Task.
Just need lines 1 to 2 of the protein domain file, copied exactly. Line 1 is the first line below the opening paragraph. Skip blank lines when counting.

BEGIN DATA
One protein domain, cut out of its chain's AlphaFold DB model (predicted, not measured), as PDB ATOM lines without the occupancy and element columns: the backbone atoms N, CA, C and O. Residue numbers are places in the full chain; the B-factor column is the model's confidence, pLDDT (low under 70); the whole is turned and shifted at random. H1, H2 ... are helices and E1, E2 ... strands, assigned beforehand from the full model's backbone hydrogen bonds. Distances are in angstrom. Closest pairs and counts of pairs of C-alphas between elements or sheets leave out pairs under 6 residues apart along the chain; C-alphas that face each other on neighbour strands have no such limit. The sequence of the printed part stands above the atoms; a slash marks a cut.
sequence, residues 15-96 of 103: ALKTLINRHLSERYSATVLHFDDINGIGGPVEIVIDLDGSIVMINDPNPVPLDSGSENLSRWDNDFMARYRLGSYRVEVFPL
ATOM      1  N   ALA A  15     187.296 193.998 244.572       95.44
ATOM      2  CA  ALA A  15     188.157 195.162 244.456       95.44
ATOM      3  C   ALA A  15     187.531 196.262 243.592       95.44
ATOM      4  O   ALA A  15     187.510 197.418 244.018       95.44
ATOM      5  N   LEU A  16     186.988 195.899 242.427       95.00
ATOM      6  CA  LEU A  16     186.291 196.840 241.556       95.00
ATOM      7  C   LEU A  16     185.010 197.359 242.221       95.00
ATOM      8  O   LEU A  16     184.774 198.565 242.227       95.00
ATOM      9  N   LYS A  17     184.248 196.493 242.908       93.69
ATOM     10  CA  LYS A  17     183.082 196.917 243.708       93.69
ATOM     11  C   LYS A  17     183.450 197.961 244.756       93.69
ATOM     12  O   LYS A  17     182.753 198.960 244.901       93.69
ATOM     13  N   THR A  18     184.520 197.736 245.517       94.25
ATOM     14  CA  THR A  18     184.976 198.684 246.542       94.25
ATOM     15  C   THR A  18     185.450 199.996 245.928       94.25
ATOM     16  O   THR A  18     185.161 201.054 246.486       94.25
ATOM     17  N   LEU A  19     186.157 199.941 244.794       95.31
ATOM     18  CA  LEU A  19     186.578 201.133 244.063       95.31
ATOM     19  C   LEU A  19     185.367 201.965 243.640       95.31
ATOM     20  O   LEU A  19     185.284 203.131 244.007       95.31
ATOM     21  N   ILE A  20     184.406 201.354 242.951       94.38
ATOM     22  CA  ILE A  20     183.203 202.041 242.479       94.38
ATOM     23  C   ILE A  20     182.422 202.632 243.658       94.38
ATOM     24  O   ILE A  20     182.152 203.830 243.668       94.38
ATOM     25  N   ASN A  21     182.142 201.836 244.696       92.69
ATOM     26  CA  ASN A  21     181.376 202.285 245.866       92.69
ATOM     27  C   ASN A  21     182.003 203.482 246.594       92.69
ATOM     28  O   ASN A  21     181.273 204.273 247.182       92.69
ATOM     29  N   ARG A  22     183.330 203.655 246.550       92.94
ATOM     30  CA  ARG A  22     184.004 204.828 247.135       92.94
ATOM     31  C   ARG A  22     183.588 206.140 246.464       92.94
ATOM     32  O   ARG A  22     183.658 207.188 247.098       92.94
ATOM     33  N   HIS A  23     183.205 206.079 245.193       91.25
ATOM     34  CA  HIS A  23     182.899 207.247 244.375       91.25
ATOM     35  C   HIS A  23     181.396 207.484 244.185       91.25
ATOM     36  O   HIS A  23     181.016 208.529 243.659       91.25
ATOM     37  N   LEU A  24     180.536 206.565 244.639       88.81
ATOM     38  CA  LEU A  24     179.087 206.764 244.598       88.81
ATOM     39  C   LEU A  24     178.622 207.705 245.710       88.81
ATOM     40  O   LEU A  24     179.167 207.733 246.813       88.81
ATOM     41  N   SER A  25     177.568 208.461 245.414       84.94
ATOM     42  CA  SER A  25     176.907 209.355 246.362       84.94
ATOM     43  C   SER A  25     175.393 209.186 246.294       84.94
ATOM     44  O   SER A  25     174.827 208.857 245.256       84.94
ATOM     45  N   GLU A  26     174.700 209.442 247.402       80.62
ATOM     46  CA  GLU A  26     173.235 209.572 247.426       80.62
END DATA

sequence, residues 15-96 of 103: ALKTLINRHLSERYSATVLHFDDINGIGGPVEIVIDLDGSIVMINDPNPVPLDSGSENLSRWDNDFMARYRLGSYRVEVFPL
ATOM      1  N   ALA A  15     187.296 193.998 244.572       95.44